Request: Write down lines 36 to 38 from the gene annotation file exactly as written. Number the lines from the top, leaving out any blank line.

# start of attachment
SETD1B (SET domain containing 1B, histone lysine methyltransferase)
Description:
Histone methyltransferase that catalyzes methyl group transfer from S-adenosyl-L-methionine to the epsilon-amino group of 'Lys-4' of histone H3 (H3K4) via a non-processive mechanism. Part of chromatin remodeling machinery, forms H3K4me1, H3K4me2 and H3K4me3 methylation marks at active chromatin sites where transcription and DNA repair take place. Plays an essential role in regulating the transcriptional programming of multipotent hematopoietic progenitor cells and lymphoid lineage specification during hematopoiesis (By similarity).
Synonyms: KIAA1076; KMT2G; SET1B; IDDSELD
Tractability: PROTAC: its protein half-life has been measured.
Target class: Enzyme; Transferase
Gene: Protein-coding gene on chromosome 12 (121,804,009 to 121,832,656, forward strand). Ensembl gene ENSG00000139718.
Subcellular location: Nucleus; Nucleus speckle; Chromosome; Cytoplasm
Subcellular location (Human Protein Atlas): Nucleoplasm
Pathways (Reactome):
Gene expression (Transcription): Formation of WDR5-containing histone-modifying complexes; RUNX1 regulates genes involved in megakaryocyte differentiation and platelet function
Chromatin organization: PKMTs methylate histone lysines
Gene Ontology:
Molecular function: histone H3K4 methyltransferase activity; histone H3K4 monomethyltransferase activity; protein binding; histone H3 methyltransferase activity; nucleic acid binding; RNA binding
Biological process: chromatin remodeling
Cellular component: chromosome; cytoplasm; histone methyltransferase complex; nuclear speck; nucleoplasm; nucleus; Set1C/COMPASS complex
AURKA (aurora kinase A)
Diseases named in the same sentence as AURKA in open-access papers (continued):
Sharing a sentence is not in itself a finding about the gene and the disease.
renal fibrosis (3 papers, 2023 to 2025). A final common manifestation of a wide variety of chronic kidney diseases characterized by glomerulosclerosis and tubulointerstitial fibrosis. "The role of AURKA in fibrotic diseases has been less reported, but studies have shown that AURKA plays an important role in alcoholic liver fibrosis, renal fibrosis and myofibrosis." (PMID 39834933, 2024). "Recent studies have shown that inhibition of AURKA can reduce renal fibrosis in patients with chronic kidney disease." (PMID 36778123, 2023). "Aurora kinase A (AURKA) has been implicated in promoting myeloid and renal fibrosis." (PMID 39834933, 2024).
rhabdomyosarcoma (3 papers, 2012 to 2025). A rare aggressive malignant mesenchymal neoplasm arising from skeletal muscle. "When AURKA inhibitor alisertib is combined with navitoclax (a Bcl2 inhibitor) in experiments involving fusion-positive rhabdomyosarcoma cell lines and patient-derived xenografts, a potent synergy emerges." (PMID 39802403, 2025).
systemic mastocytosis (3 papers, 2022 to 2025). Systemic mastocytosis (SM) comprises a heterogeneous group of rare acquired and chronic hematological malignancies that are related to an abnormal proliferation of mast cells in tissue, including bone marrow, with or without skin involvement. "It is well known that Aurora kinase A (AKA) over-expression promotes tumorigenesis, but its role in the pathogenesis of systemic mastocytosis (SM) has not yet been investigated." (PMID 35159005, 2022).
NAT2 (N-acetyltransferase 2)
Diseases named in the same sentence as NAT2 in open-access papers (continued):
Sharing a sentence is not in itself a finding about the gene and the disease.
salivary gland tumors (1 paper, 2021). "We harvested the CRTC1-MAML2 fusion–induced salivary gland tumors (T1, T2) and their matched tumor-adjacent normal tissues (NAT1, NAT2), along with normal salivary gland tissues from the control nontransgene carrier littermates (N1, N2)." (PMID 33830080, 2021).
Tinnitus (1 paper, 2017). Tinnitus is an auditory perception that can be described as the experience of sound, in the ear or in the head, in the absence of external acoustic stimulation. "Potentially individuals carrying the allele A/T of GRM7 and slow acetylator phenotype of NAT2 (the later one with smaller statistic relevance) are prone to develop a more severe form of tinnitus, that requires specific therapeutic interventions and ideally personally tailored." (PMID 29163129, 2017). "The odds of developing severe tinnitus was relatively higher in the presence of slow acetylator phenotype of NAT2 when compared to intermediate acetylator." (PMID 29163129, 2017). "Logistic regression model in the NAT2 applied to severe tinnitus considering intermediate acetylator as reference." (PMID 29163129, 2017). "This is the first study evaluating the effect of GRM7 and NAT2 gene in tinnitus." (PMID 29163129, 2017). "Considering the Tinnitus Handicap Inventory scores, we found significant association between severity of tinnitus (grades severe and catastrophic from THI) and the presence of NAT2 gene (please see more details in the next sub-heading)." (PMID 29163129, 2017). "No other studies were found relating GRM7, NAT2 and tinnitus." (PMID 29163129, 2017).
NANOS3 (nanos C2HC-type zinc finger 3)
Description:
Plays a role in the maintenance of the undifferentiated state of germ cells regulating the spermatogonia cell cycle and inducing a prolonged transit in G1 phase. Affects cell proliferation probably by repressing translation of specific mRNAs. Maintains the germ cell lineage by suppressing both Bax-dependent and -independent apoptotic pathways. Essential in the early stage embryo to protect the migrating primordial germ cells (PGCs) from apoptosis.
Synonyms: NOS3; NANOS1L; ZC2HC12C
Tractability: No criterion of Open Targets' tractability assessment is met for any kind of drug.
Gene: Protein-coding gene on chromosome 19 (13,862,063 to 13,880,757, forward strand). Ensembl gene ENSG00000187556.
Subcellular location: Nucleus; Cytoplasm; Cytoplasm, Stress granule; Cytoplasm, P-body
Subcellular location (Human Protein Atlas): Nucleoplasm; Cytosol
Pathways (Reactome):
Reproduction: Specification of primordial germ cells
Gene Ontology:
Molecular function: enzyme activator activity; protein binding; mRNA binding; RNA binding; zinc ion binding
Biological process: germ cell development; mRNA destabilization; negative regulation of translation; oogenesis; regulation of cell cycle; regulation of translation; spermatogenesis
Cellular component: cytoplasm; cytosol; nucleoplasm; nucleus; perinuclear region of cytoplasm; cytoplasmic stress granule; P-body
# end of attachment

Pathways (Reactome):
Reproduction: Specification of primordial germ cells
Gene Ontology: